My second year of teaching, I was approached by a student. He was shaking, absolutely terrified. He explained that a few months prior a group of students, whom he knew, had held him and a friend at gunpoint and demanded his phone. Because he was undocumented, he had been too scared to report the incident to the police, to the school, or to anyone at all, for that matter. He didn't want to tell his family because he didn't want them to worry about him or pursue legal action, putting themselves at risk with the police. So he held it in. He went about his life hoping to never meet them again. But that day, the students had attacked him again and demanded money. When they saw that he didn't have any, they asked him when he was gonna get paid next. At that point he decided he had to seek help. He asked me to get the school security involved. Though he didn't want to report his name, he wanted to find out what options he had as an undocumented youth.
I realized being undocumented is a daily fear that people live with. It is something that affects them even when they are at their most vulnerable. I contacted the principal, researched the law, and tried really hard to make sure he felt safe. I was so energized thinking that we would find the people who had done this, that there would be some type of consequences given or way to ensure other undocumented students' safety.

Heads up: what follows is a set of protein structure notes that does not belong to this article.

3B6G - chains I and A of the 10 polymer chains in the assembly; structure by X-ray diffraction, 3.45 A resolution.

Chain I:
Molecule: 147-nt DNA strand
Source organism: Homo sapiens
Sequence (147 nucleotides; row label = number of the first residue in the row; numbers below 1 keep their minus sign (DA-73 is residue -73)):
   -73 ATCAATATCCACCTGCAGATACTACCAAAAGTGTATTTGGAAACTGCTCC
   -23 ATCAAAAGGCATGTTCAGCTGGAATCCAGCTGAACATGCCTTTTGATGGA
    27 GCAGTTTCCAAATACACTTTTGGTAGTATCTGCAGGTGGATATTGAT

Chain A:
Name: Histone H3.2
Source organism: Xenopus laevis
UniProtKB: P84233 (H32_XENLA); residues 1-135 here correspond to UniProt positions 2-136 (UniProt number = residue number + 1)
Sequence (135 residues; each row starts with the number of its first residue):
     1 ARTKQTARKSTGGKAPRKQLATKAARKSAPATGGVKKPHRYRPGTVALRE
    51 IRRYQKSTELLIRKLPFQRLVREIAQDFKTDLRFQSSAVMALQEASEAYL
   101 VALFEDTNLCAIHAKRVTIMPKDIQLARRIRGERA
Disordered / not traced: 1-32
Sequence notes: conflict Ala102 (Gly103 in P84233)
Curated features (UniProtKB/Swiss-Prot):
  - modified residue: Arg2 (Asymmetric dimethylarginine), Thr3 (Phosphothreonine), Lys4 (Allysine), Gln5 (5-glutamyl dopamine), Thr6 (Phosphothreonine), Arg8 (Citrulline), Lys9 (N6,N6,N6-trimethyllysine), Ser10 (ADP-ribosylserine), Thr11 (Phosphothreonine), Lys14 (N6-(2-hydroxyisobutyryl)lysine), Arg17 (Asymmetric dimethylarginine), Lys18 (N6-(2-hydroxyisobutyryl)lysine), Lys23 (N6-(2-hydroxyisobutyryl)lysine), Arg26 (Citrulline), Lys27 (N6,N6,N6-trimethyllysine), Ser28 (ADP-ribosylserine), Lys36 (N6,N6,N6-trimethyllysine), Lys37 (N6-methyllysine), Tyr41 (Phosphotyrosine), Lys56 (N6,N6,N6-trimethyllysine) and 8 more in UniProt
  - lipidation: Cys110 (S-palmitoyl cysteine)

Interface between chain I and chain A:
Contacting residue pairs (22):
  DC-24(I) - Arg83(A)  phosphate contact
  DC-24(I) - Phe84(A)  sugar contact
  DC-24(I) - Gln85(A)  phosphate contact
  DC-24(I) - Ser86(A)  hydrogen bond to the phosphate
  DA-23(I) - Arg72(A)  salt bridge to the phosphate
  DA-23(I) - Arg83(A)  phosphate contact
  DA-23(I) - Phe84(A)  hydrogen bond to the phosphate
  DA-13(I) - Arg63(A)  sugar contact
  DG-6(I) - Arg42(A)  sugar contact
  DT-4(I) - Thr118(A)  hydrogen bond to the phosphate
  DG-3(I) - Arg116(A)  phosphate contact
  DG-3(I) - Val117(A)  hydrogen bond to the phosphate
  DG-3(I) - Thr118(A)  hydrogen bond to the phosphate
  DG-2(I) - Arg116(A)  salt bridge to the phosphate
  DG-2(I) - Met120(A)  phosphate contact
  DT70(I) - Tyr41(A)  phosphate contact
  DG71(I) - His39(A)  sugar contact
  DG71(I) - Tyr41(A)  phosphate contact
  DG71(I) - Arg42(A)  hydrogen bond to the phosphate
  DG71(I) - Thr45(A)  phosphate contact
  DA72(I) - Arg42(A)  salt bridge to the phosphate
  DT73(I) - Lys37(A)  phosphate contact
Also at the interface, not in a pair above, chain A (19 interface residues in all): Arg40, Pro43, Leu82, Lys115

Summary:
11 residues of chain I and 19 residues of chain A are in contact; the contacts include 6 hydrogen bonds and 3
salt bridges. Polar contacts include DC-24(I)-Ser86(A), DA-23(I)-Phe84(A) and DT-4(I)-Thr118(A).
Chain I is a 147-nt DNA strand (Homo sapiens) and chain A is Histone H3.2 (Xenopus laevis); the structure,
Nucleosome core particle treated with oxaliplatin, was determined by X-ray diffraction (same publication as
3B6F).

But there wasn't.
I think we could have done more.
I think teachers are overworked and really busy, but those types of situations should be prioritized.
I think there should be time allotted for teachers to deal with school culture and not just academics, especially with this rise in issues around discrimination, immigration, and the political tensions that youth feel right now.
We need to take these moments to reflect on the tension between different ethnicities or between people who are documented and undocumented, and combat this idea that people who are undocumented can be treated differently. I got involved because I didn't want another student to come into our school and encounter the same problem and feel unsafe.
It feels like there are many different New Orleans' in this one city. We have to start spending time together - shop, go out together, worship if you're religious, go to school together. It's a huge piece. Our schools are so segregated and I think that causes a lot of cultural tension, which results in misunderstanding. It's surprising to me that the struggles people are having go unspoken in so many places. In the end, he told me that in spite of everything he felt supported to know there was someone in his life who would act on his behalf, and was a safe space for him to go.